Eye For Film >> Movies >> Legions (2022) Film Review
Reviewed by: Jennie Kermode
Antonio (Germán De Silva) is popular with his peers. They respect his talent as a writer, enjoy working on the play he has created, and love listening to his stories – but even they are inclined to raise their eyebrows when he insists that everything he’s telling them really happened. If he’s such a great sorcerer, why is he locked up in an asylum?
Flashback scenes reveal the very different life which Antonio lived as a young man, in a hut in the forest, where he was widely respected for his magical abilities, which stemmed from his bloodline. He lived with the woman he loved then, and she gave him a little girl. After she was killed by an evil demon, he fought it in order to save his daughter, but it stole a necklace which was vital to protecting her faith. When they moved to the city and she began to grow up, she gradually lost her belief in magic and demons, coming to see him as a deadbeat and reacting with horror to his ritual work.
Father and daughter have now become estranged. She lives with her partner and works in an office, and though she occasionally doles out bits of magical advice to her colleagues, her life is pretty ordinary. The impending arrival of a blood red moon could change everything, however. When Antonio realises that the demon will take that opportunity to try to sacrifice her, he realises that he will have to escape from the asylum in order to save her. To achieve that, he will need the help of all his friends, and he will need her to start believing again.
The father/daughter story is touchingly played by capable actors, Lorena Vega bringing sufficient weight to the latter to make her much more than a damsel in distress. Underneath the high stakes drama of the main plot is a story about how modernisation and the shift to urban living has impacted indigenous communities in Argentina, and the generational divide which often stems from it. There’s a suggestion that the loss of traditional beliefs has left people spiritually and emotionally poorer, taking the magic out of life more generally and, perhaps, coinciding with a reduced ability to take pleasure in the sharing of stories.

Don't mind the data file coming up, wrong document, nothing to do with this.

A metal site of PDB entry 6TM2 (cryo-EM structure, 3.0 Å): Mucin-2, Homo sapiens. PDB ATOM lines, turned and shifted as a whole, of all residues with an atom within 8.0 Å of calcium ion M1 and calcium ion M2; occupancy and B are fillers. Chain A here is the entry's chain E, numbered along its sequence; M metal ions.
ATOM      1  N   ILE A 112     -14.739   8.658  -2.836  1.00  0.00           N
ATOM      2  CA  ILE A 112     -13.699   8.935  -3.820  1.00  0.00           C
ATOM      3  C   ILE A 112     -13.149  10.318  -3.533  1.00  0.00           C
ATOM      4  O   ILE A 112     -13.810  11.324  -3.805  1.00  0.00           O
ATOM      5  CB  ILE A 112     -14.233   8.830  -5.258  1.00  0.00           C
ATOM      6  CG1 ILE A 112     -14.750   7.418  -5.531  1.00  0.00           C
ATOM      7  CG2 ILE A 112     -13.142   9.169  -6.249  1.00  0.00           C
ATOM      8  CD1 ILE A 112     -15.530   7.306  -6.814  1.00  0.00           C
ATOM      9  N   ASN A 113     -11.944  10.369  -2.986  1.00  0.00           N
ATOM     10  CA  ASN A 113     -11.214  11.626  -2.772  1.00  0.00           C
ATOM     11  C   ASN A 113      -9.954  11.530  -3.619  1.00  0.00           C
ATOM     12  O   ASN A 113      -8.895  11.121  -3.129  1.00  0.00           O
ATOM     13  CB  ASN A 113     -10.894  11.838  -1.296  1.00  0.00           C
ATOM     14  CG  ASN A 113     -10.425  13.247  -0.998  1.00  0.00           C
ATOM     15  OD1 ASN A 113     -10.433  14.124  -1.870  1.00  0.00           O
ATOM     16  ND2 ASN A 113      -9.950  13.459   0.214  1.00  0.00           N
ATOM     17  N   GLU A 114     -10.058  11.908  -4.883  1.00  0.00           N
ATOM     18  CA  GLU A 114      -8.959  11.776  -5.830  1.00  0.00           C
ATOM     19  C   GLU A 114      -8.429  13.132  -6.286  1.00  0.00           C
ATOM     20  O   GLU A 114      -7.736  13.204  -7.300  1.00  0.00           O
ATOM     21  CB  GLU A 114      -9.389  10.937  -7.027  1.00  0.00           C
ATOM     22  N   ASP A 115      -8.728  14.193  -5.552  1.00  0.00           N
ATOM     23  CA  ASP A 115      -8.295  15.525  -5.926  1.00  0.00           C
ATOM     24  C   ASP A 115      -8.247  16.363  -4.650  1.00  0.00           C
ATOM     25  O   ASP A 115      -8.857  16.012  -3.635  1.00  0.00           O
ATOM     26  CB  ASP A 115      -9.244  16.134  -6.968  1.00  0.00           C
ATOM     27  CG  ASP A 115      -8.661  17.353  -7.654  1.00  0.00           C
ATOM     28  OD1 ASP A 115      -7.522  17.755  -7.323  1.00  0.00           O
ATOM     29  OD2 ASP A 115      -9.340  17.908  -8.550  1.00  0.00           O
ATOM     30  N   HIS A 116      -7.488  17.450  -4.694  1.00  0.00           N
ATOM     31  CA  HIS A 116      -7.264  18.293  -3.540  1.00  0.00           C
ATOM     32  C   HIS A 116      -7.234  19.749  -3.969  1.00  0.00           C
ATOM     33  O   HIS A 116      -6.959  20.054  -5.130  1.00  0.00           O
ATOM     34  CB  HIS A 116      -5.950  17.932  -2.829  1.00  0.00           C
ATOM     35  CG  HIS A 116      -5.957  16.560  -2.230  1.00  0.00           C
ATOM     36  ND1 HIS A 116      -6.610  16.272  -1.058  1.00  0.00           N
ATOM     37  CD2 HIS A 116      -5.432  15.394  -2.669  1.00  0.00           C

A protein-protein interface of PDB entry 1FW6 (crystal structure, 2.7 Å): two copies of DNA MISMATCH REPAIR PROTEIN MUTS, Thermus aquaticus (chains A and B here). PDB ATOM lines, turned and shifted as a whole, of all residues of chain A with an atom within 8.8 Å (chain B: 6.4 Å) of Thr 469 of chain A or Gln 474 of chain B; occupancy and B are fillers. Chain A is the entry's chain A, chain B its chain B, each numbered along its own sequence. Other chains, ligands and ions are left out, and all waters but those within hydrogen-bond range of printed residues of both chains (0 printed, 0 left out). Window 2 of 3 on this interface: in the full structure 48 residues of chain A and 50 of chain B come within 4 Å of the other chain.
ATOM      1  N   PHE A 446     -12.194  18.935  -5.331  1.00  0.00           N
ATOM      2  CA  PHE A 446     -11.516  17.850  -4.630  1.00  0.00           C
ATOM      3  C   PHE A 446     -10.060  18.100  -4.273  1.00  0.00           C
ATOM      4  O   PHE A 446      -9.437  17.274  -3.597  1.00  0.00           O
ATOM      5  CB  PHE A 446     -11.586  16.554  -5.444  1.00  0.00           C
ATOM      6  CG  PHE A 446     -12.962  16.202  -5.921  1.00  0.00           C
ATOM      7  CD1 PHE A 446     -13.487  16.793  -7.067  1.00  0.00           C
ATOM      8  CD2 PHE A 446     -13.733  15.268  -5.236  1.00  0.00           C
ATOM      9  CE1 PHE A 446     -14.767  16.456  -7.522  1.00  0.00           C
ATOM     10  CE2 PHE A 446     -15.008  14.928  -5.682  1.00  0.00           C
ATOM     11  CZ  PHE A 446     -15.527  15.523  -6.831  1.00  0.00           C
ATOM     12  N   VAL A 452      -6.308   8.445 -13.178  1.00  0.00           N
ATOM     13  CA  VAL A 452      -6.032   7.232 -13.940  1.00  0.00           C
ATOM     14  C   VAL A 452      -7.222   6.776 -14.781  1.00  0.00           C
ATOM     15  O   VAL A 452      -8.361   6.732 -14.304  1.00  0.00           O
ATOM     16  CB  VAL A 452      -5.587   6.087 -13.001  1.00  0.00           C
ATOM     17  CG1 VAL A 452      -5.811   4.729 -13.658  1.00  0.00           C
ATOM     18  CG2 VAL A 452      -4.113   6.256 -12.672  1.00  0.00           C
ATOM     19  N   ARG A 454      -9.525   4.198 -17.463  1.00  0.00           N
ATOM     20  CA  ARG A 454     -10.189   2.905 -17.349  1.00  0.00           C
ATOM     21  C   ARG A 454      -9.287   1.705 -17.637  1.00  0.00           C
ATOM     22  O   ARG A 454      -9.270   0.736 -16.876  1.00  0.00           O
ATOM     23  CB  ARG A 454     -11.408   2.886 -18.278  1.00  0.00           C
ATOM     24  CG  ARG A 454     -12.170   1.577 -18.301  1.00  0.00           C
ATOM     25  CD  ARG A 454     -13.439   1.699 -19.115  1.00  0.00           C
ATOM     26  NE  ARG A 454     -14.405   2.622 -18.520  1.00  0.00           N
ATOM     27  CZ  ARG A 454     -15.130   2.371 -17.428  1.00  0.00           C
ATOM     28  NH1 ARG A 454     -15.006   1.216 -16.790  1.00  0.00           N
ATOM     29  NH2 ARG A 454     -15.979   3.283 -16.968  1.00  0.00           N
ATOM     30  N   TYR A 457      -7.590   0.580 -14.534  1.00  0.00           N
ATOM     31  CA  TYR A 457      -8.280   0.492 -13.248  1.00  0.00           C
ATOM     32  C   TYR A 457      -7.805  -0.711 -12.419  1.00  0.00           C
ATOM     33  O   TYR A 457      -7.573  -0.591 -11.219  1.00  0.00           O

Fans of fantastic stories – especially those of the gruesome variety – are in for a treat here as director Fabian Forte approaches the telling with gusto, creating colourful characters and clearly having a lot of fun with practical effects. It’s a type of filmmaking now largely abandoned in the northern hemisphere yet much loved by horror fans, and whilst it might not always look realistic, that’s not really the point. It certainly creates an impression.
The magic here is not just in the effects work itself but in how it is contextualised. Forte presents a rich and fully fledged mythology and extrapolates from that to create elaborate rituals, which he shoots in a way which maximises the thrill they deliver. The comedy element and deft supporting performances enhance the effect (not for nothing has Forte been compared to Sam Raimi). The production design is also strong, and Forte proves adept at drawing the eye to little details which will prove important as the story develops.
Buoyed up by Argentina’s strong tradition of magical realism, yet never taking itself too seriously, Legions, which screened as part of Fantaspoa 2022, seems destined to attract a cult following.Reviewed on: 02 May 2022